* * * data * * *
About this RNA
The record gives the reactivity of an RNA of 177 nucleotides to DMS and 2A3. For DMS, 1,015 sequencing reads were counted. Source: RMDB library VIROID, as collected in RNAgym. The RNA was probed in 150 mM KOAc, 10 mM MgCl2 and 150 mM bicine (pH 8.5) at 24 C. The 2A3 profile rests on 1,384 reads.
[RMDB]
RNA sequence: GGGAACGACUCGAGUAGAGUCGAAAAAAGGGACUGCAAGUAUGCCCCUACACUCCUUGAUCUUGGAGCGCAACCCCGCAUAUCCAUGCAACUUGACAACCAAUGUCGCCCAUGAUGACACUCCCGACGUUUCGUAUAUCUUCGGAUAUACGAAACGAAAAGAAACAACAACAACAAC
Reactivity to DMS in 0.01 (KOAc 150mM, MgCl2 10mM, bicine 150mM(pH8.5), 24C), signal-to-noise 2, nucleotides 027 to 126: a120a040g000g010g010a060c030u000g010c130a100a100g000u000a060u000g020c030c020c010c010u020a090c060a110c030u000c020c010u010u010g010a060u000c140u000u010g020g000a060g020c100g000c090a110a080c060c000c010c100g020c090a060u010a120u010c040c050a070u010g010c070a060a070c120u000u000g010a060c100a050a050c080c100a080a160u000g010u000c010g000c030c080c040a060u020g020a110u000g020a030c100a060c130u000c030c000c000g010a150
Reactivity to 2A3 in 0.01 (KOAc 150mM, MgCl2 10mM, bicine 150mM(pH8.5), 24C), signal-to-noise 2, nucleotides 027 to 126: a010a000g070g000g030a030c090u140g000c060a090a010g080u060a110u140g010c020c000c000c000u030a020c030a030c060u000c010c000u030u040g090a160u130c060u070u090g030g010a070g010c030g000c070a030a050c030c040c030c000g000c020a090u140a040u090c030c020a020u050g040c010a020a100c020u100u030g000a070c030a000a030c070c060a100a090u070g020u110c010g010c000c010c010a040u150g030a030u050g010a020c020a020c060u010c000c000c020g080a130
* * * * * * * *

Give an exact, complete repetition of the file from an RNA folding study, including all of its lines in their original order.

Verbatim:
About this RNA
The record gives the reactivity of an RNA of 177 nucleotides to DMS and 2A3. For DMS, 1,015 sequencing reads were counted. Source: RMDB library VIROID, as collected in RNAgym. The RNA was probed in 150 mM KOAc, 10 mM MgCl2 and 150 mM bicine (pH 8.5) at 24 C. The 2A3 profile rests on 1,384 reads.
[RMDB]
RNA sequence: GGGAACGACUCGAGUAGAGUCGAAAAAAGGGACUGCAAGUAUGCCCCUACACUCCUUGAUCUUGGAGCGCAACCCCGCAUAUCCAUGCAACUUGACAACCAAUGUCGCCCAUGAUGACACUCCCGACGUUUCGUAUAUCUUCGGAUAUACGAAACGAAAAGAAACAACAACAACAAC
Reactivity to DMS in 0.01 (KOAc 150mM, MgCl2 10mM, bicine 150mM(pH8.5), 24C), signal-to-noise 2, nucleotides 027 to 126: a120a040g000g010g010a060c030u000g010c130a100a100g000u000a060u000g020c030c020c010c010u020a090c060a110c030u000c020c010u010u010g010a060u000c140u000u010g020g000a060g020c100g000c090a110a080c060c000c010c100g020c090a060u010a120u010c040c050a070u010g010c070a060a070c120u000u000g010a060c100a050a050c080c100a080a160u000g010u000c010g000c030c080c040a060u020g020a110u000g020a030c100a060c130u000c030c000c000g010a150
Reactivity to 2A3 in 0.01 (KOAc 150mM, MgCl2 10mM, bicine 150mM(pH8.5), 24C), signal-to-noise 2, nucleotides 027 to 126: a010a000g070g000g030a030c090u140g000c060a090a010g080u060a110u140g010c020c000c000c000u030a020c030a030c060u000c010c000u030u040g090a160u130c060u070u090g030g010a070g010c030g000c070a030a050c030c040c030c000g000c020a090u140a040u090c030c020a020u050g040c010a020a100c020u100u030g000a070c030a000a030c070c060a100a090u070g020u110c010g010c000c010c010a040u150g030a030u050g010a020c020a020c060u010c000c000c020g080a130